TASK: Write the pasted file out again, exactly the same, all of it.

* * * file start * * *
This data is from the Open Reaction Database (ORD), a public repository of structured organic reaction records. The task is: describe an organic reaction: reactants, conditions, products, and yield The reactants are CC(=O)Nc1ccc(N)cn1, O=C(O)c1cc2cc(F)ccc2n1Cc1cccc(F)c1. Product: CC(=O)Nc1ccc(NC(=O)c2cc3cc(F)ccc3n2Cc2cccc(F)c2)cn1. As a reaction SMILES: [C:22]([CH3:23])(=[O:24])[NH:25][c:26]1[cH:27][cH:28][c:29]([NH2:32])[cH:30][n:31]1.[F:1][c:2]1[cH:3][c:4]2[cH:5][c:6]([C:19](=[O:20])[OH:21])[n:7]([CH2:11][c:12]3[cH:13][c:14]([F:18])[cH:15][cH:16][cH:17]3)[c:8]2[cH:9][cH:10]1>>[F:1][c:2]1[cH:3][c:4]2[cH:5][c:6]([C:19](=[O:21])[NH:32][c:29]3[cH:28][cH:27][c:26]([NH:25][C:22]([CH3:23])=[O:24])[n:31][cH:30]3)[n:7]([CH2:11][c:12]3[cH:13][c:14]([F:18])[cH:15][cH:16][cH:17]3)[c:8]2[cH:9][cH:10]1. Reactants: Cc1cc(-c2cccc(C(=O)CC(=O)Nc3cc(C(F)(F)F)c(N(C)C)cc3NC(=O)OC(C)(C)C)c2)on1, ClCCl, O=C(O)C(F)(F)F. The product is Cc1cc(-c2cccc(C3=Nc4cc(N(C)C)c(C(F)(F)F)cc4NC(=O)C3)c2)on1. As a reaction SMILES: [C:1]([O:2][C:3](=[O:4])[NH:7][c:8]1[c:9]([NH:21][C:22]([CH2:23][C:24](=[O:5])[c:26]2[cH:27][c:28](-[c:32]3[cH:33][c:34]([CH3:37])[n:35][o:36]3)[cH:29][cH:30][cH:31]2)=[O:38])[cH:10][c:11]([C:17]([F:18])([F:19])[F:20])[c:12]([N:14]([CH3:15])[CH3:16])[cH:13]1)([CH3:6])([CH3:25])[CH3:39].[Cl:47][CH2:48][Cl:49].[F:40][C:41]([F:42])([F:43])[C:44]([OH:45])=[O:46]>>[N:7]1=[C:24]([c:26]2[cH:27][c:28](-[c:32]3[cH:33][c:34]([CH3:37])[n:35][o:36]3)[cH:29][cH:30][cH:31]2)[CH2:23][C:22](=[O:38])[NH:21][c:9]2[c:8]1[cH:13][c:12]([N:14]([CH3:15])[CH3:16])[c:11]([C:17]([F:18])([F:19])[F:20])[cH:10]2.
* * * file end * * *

This data is from the Open Reaction Database (ORD), a public repository of structured organic reaction records. The task is: describe an organic reaction: reactants, conditions, products, and yield The reactants are CC(=O)Nc1ccc(N)cn1, O=C(O)c1cc2cc(F)ccc2n1Cc1cccc(F)c1. Product: CC(=O)Nc1ccc(NC(=O)c2cc3cc(F)ccc3n2Cc2cccc(F)c2)cn1. As a reaction SMILES: [C:22]([CH3:23])(=[O:24])[NH:25][c:26]1[cH:27][cH:28][c:29]([NH2:32])[cH:30][n:31]1.[F:1][c:2]1[cH:3][c:4]2[cH:5][c:6]([C:19](=[O:20])[OH:21])[n:7]([CH2:11][c:12]3[cH:13][c:14]([F:18])[cH:15][cH:16][cH:17]3)[c:8]2[cH:9][cH:10]1>>[F:1][c:2]1[cH:3][c:4]2[cH:5][c:6]([C:19](=[O:21])[NH:32][c:29]3[cH:28][cH:27][c:26]([NH:25][C:22]([CH3:23])=[O:24])[n:31][cH:30]3)[n:7]([CH2:11][c:12]3[cH:13][c:14]([F:18])[cH:15][cH:16][cH:17]3)[c:8]2[cH:9][cH:10]1. Reactants: Cc1cc(-c2cccc(C(=O)CC(=O)Nc3cc(C(F)(F)F)c(N(C)C)cc3NC(=O)OC(C)(C)C)c2)on1, ClCCl, O=C(O)C(F)(F)F. The product is Cc1cc(-c2cccc(C3=Nc4cc(N(C)C)c(C(F)(F)F)cc4NC(=O)C3)c2)on1. As a reaction SMILES: [C:1]([O:2][C:3](=[O:4])[NH:7][c:8]1[c:9]([NH:21][C:22]([CH2:23][C:24](=[O:5])[c:26]2[cH:27][c:28](-[c:32]3[cH:33][c:34]([CH3:37])[n:35][o:36]3)[cH:29][cH:30][cH:31]2)=[O:38])[cH:10][c:11]([C:17]([F:18])([F:19])[F:20])[c:12]([N:14]([CH3:15])[CH3:16])[cH:13]1)([CH3:6])([CH3:25])[CH3:39].[Cl:47][CH2:48][Cl:49].[F:40][C:41]([F:42])([F:43])[C:44]([OH:45])=[O:46]>>[N:7]1=[C:24]([c:26]2[cH:27][c:28](-[c:32]3[cH:33][c:34]([CH3:37])[n:35][o:36]3)[cH:29][cH:30][cH:31]2)[CH2:23][C:22](=[O:38])[NH:21][c:9]2[c:8]1[cH:13][c:12]([N:14]([CH3:15])[CH3:16])[c:11]([C:17]([F:18])([F:19])[F:20])[cH:10]2.